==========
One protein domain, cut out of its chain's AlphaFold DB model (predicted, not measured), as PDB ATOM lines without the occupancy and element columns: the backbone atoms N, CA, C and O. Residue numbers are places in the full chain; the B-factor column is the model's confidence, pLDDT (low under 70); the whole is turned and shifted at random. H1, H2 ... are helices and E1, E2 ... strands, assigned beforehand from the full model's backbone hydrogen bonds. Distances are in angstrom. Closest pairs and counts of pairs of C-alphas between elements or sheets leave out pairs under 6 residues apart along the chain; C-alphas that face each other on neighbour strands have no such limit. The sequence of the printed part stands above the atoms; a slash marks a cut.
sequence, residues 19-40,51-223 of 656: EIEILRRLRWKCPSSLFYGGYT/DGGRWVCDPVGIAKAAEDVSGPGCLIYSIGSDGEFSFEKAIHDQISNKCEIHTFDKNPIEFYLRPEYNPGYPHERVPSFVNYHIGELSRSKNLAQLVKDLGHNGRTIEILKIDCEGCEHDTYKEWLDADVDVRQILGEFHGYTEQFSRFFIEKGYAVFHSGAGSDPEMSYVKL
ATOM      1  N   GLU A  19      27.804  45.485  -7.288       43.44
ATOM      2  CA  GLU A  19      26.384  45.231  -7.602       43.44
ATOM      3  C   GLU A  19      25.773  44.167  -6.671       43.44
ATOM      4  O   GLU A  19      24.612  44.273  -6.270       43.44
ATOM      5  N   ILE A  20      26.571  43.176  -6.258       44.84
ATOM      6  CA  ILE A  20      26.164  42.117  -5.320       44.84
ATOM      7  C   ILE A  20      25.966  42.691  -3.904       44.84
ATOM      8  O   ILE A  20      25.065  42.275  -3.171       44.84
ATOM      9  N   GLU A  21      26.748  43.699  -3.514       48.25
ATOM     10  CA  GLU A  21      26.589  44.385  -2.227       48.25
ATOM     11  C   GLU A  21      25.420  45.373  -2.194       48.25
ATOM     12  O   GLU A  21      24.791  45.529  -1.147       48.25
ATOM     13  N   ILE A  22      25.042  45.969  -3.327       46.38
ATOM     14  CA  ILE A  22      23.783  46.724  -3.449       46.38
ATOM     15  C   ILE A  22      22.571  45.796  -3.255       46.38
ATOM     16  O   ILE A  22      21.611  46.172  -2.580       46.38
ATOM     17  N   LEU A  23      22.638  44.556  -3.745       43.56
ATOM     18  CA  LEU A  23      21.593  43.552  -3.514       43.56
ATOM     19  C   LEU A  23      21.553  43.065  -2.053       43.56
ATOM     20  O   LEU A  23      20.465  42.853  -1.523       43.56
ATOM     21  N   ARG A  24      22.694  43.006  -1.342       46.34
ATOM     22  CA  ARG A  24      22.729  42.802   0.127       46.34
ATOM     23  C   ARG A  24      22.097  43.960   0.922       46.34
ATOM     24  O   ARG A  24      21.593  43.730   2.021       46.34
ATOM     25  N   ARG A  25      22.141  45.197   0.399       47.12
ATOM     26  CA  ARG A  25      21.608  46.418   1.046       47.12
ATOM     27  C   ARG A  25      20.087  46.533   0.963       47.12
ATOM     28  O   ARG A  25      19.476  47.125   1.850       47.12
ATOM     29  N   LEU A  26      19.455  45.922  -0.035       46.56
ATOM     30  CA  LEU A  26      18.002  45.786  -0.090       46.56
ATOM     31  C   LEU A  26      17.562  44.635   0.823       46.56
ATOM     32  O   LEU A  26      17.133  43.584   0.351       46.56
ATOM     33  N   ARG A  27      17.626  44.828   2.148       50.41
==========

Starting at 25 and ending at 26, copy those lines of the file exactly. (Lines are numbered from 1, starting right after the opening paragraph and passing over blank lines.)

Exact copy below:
ATOM     24  O   ARG A  24      21.593  43.730   2.021       46.34
ATOM     25  N   ARG A  25      22.141  45.197   0.399       47.12